By repeatedly performing the experiment, I could determine something like "It takes a mean of 5 Good spellcastings to switch from Neutral to Good, with a Standard Deviation of 0.7 spellcastings. By contrast, it only took 3 Evil spellcastings to switch from Good to neutral with a standard deviation of 0.3 spellcasts. So then I can be 99.9% confident if I cast 8 Good spells for every 2 Evil spells, then I will remain Good".
This is very useful info for someone who wants to safely use evil spells.
The exact number doesn't matter. Protection From Evil/Good/Law/Chaos are 1st level spell with no cost associated. If a 5th wizard has a free week he can cast it 50+ times.
All he really needs to know is an order of magnitude. IE If casting 10 good spells is generally enough, then he can cast 50 and be pretty sure his alignment has shifted(verified by someone with detect good ideally).
Incidently, this is how a lot of real life science is done. Data has noise and uncertainty, but you can compensate through probabilistic analysis.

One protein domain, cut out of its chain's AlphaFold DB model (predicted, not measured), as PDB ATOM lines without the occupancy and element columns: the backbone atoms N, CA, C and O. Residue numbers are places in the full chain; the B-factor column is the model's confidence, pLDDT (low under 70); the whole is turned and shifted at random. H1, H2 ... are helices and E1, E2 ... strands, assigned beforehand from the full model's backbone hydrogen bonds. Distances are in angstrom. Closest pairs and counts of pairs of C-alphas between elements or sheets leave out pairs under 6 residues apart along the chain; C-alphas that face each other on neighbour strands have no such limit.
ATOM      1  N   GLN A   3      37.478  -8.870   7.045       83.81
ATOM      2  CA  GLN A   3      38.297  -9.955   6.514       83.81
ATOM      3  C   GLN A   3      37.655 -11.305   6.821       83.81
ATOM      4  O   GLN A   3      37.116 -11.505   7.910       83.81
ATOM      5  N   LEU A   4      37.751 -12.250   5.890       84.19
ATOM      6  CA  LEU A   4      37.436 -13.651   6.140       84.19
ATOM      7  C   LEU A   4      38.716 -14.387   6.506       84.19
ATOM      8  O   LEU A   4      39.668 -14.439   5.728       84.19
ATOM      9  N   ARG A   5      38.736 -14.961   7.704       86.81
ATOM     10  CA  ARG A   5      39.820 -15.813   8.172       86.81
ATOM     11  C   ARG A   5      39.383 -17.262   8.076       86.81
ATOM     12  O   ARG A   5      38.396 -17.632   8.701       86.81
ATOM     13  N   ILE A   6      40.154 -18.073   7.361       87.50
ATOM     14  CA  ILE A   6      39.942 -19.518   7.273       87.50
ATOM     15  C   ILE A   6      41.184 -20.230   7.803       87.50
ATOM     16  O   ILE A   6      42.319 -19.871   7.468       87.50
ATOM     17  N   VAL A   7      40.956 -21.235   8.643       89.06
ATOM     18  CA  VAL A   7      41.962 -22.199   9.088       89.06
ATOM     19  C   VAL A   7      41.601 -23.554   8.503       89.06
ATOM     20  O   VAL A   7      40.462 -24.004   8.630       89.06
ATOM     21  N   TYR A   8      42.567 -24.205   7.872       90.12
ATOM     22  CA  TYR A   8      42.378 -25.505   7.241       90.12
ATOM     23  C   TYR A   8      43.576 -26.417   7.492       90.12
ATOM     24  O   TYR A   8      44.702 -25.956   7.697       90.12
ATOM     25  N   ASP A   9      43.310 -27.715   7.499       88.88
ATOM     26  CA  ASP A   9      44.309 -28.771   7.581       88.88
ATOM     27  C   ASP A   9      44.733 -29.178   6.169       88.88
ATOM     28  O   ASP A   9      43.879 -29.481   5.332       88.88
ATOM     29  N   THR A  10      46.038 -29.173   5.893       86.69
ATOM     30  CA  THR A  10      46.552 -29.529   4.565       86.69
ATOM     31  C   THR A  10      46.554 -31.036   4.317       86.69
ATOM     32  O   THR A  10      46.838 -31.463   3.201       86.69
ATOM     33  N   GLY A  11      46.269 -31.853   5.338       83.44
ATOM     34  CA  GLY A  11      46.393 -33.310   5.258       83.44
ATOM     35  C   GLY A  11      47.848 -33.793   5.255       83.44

That is an interesting point. The rules say that good and evil spells follow the same rules.
So if using infernal healing is a minor Evil act regardless of how much good it does, then logically murdering someone with Holy Word is still a Good action.
No they don't. You can use the soul gems as spell components or for magical crafting and the soul is permanently destroyed.
"In these cases, souls should be assigned values based on the categories presented here and then treated as material components, reducing the gold expenditure necessary to cast the spell according to the souls’ value. (Thus a spell that requires 400 gp to cast might instead cost 300 gp and a basic-level soul.) Souls used in this manner are consumed and destroyed utterly."
Which is when my character casts Protection From Evil enough to become Good.
I can control what spells my character casts, so no I won't stop casting Evil spells. I will just case enough Good spells to maintain my alignment.